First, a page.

Mark Malloch Brown
at the International Conference on Financing for Development
Mr. President, Mr. Secretary-General, Excellencies, Distinguished Delegates, Colleagues,
We stand at a pivotal moment for development.
Gathered here in Monterrey, we have a real opportunity to forge a new Global Deal, built around a partnership of mutual self-interest aimed at building a safer, more prosperous, and more equitable world for all. A "big bargain" under which sustained political and economic reform to allow higher growth, more social spending, more private investment and better governance by developing countries is matched by direct support from the rich world in the form of the trade, aid and investment that is needed if they are to succeed. And the benchmark for that deal is the Millennium Development Goals.
The Millennium Development Goals are not just idealistic aspirations. They are something new and different: clear, time-bound targets for achieving rapid, measurable improvements in the lives of the world's poorest citizens from putting children in schools, to tackling killer diseases such as HIV/AIDS and malaria, to promoting women's rights to eradicating hunger.
Just as important, they have unprecedented political support: the MDGs were agreed to by 189 countries at the Millennium Summit in New York, making the battle against poverty a collective responsibility to be undertaken by the entire world.
Critically, the goals do not stand in isolation.
They are part of an historic Millennium Declaration which states very clearly how they should be achieved -- on the one hand through a clear commitment by all countries to democracy, human rights and good governance, on the other by constructing a more inclusive globalization that provides developing countries with the support they need to compete on a level playing field.
It hinges on a mutual recognition that there is no substitute for internally-led, bold reform in developing countries. Aid cannot buy answers when governments and their citizens are not ready, or lack the institutions and capacity, to take on change themselves. But nor can developing countries alone, with the terms of the global economy tilted against them, succeed without enlightened, sustained support.
If the Millennium Declaration laid the foundation for this Global Deal, Monterrey is critical to helping us map out how it can be achieved - and giving impetus to the agenda for the World Summit on Sustainable Development in Johannesburg later this year where will work to agree on just what needs to be done to help countries implement the MDGs and sustainable development in practice.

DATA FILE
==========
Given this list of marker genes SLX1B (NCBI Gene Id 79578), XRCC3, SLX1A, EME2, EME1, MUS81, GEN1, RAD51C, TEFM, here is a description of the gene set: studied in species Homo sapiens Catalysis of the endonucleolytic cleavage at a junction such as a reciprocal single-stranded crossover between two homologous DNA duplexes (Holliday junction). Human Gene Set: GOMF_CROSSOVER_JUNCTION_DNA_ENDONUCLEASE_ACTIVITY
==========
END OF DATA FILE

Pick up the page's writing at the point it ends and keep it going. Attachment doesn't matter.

It will not be easy. UNDP's Human Development Report Office calculates that on current trends over 70 countries, a majority in Africa, are likely to fall short in meeting the goals.
But the developing world is not sitting and waiting for help. Initiatives like the New African Partnership for Development show how governments are increasingly building on the promise of the Millennium Declaration, taking responsibility for their own failures and working to address the needs of their citizens directly
The burden is now squarely on the rest of the world to support these
good faith efforts.
First, working with a range of partners across the UN system and beyond, we intend to launch shortly after Monterrey a three pronged strategy encompassing a Millennium Project research initiative to cost the MDGs and develop action plans and partnerships to achieve them, a Millennium Campaign to helps spread awareness and information about them, and Millennium Reports at both global and country levels to monitor progress.
Second, to those countries that currently lack the policy environment
and human capital to use assistance well and will not benefit from a focus
on performance based ODA, we must have a strategy that that starts with
our regular capacity development and policy advice and allows them to get
a first foot on the ladder of results and hence larger aid flows.
In the years to come, our hope is that the Millennium Reports - which are already underway in over a dozen countries - will provide skeptics about aid's effectiveness with measurable benchmarks of progress and campaigners and activists in developed and developing countries the material and analysis to demand that the other end of the deal is upheld.
Because these efforts will at best only be partially successful if we neglect the second half of that "big bargain" : a clear, unambiguous commitment by the rich world to support these good faith efforts through tearing down trade barriers, accelerating debt relief, helping poorer countries raise the domestic resources and private investment they so badly need.
But they cannot do this without generous development assistance as well.
Last week in Washington and Barcelona a historic corner was turned. Leaders
rose to the moment and changed the terms of the debate from rationing declining
ODA among growing needs to a new start: where there is the promise that
serious, proven solutions will find the resources to succeed.
Statements at the Conference